The speaker at our UCSD Economics Roundtable this week was Peter Hooper, chief economist for Deutsche Bank Securities. Here is a brief summary of his thoughts about the U.S. economic outlook.
Hooper thinks the U.S. has likely already entered a recession and is expecting U.S. real GDP growth to come in slightly negative for the first two quarters of 2008. His forecast calls for a sharp but brief kick out in the third quarter, thanks to the tax rebate stimulus. He calculates that $100 billion in rebates might translate into $33 billion more spending on final goods and services in the third quarter, or $132 billion at an annual rate, though Robin Moroney and Joseph Carson seem less confident. After any consumption burst, Hooper’s expecting the continuing drag from housing to bring us back to sluggish but positive growth numbers.
Hooper’s view, and I agree, is that the key uncertainty in such forecasts is how big the decline in house prices will prove to be. He guesses that for every 10% additional drop in home prices:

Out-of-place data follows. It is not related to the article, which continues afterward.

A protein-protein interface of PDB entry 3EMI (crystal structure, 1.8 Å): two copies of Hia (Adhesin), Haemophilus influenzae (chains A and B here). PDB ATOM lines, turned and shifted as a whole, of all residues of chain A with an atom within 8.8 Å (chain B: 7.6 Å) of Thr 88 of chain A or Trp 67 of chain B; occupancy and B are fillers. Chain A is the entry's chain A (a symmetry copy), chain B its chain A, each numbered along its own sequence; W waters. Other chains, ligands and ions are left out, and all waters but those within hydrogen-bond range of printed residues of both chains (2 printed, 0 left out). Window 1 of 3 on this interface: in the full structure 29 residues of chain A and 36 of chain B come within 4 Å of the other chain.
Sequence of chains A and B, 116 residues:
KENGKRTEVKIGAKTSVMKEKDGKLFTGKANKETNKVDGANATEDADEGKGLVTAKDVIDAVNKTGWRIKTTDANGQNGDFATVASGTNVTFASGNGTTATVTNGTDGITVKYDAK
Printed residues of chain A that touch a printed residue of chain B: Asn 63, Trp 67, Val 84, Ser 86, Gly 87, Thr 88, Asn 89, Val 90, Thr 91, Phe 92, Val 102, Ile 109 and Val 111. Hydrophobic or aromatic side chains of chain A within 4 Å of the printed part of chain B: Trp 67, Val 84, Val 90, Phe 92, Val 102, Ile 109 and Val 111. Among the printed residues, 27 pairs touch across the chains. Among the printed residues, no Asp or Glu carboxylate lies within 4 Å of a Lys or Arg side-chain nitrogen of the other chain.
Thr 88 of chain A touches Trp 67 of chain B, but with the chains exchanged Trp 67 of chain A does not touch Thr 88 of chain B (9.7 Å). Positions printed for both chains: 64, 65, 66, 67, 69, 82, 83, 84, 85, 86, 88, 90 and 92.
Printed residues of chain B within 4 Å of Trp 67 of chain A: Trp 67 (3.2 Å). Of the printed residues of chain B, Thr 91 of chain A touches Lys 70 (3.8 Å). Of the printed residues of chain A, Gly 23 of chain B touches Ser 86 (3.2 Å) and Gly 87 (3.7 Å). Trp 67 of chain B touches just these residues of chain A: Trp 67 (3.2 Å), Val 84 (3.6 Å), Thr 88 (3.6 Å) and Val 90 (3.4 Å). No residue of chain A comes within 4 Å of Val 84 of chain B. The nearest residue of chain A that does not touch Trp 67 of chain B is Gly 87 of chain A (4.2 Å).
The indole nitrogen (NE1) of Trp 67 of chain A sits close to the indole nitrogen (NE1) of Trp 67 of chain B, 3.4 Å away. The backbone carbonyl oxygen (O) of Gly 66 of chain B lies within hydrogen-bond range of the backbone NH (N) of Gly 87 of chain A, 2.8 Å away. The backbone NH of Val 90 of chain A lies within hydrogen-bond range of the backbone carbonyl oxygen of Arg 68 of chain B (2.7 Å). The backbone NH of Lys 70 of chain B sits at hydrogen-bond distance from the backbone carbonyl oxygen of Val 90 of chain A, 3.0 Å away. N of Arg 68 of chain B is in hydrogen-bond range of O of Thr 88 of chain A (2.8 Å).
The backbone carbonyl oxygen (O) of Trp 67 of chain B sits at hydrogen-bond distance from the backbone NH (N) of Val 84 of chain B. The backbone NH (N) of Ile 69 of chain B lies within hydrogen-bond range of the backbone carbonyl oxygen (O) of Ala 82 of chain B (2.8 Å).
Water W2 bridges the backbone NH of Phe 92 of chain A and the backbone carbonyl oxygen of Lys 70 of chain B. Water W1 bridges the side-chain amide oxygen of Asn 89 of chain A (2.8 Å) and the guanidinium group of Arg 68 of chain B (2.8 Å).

- household wealth falls by $2 trillion
- consumer spending is reduced by 1% via wealth effects
- financial sector losses on foreclosures increase by $50 to 100 billion
- tightening of credit conditions associated with deleveraging
could reduce GDP by an additional 1/4-1/2%
Hooper presented this impressive graph of the impact of the deleveraging so far on the once booming practice of mortgage securitization:
How big will the house decline prove to be? Hooper rightly cautioned that it is difficult to answer that question with great confidence, but offered his reasons for thinking that we might see the overhang of unsold houses begin to drop significantly over the next few quarters, which would limit further price declines.
Let’s hope he’s right. If you’re interested in more details, you can view his presentation here.